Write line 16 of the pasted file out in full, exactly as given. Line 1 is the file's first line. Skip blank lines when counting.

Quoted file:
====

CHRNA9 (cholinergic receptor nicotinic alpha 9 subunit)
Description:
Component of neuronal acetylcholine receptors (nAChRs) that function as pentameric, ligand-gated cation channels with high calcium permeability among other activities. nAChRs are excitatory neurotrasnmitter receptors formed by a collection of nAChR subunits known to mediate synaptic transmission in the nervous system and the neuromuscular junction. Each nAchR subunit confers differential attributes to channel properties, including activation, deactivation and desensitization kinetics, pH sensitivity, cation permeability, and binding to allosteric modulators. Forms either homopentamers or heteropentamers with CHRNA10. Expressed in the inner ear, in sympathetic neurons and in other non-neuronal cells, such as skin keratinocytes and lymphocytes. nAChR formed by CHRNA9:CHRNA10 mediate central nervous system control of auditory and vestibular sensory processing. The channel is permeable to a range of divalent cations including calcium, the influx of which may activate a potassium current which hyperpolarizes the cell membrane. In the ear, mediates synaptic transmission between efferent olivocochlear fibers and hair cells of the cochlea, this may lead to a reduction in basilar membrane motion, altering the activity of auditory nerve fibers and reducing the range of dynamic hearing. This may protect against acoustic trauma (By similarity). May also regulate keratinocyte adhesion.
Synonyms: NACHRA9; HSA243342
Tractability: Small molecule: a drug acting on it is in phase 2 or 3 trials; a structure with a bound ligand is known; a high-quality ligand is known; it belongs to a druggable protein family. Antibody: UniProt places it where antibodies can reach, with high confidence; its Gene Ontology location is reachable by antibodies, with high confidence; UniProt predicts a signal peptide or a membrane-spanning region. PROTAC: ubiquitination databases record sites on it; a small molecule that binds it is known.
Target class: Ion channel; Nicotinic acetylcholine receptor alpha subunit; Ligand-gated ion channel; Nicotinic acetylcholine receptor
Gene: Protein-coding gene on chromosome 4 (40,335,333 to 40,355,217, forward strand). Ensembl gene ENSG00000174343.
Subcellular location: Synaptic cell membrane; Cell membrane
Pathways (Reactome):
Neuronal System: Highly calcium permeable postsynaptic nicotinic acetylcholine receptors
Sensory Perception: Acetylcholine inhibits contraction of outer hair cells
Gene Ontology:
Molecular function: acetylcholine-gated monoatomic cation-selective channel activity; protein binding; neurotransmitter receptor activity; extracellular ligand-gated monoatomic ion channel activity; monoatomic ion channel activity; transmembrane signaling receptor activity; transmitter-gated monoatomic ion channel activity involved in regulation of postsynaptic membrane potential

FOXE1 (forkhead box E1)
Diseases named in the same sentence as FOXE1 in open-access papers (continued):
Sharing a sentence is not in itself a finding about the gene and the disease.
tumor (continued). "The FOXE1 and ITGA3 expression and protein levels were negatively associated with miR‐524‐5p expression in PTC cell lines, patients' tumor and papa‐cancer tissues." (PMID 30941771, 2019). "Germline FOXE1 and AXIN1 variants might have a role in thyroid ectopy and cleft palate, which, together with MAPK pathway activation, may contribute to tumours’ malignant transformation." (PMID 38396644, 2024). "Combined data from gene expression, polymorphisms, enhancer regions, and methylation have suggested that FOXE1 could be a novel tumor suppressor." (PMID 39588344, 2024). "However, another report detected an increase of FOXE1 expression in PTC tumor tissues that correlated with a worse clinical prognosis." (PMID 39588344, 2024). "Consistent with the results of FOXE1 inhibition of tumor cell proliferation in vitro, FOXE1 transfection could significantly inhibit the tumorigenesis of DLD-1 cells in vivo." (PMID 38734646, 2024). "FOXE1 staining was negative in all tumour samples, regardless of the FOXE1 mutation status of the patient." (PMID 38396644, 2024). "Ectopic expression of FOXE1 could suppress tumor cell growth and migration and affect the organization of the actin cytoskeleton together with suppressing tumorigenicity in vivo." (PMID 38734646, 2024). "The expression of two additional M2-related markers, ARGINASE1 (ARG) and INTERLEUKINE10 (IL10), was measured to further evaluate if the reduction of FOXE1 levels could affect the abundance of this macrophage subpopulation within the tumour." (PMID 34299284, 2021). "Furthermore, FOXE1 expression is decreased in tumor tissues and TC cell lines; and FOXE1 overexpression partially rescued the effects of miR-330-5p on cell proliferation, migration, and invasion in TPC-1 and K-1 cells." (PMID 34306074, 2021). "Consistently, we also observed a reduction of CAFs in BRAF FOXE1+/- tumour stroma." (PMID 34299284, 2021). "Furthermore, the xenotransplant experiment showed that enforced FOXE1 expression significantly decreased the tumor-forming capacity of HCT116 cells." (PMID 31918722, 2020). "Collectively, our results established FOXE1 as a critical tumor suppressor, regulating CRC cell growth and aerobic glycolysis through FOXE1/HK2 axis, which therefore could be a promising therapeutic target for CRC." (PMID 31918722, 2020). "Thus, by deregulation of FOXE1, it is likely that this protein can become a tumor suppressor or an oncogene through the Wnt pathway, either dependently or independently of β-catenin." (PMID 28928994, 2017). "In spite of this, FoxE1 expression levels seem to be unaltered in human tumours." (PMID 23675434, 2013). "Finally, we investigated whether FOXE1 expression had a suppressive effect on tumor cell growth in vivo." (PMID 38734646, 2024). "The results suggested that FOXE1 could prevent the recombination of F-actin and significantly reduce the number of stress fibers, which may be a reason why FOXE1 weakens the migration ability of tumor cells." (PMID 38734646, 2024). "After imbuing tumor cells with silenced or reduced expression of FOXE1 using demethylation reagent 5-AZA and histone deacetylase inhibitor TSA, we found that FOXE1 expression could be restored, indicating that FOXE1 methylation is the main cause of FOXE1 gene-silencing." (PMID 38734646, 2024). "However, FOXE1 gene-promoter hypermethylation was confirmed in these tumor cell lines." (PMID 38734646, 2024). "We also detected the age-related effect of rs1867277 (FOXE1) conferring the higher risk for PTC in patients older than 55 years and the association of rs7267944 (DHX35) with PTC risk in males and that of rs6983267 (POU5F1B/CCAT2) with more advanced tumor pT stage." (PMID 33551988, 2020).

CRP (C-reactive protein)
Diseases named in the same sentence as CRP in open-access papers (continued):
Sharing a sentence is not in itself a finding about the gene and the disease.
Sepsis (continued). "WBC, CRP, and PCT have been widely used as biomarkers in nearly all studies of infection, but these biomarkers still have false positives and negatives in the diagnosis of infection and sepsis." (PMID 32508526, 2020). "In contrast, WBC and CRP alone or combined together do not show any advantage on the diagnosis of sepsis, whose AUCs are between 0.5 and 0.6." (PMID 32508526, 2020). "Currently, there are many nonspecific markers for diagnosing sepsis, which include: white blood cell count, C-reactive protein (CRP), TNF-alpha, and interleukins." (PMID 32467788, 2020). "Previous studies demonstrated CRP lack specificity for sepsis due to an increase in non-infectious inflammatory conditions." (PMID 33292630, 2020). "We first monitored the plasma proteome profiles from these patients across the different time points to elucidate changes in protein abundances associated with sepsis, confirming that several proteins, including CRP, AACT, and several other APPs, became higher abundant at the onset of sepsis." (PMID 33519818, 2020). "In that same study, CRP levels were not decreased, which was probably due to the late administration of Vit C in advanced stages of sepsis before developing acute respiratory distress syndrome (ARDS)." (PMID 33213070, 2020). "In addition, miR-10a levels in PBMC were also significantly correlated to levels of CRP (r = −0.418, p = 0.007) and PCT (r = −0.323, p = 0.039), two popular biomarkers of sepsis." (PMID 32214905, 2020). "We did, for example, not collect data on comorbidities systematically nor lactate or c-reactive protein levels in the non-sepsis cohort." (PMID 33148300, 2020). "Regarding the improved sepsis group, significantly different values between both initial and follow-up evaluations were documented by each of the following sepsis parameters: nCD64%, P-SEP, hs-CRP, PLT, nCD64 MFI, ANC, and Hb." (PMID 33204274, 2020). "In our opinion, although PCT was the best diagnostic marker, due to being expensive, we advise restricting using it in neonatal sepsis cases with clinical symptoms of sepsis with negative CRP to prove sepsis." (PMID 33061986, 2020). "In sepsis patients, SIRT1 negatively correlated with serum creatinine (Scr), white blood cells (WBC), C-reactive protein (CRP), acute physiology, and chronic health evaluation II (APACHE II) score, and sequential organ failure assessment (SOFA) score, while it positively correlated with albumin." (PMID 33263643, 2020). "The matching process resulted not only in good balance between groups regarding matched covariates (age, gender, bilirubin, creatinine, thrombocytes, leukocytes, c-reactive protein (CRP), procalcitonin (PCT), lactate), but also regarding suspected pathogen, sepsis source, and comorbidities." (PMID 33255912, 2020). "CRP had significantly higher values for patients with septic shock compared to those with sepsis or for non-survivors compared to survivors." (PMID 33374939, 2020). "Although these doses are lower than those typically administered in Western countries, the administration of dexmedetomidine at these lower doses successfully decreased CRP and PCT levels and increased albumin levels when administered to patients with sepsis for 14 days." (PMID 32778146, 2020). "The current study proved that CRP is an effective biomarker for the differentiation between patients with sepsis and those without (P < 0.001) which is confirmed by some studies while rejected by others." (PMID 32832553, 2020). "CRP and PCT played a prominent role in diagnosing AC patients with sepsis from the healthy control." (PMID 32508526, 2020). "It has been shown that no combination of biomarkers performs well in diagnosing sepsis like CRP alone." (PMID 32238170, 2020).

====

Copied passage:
Sharing a sentence is not in itself a finding about the gene and the disease.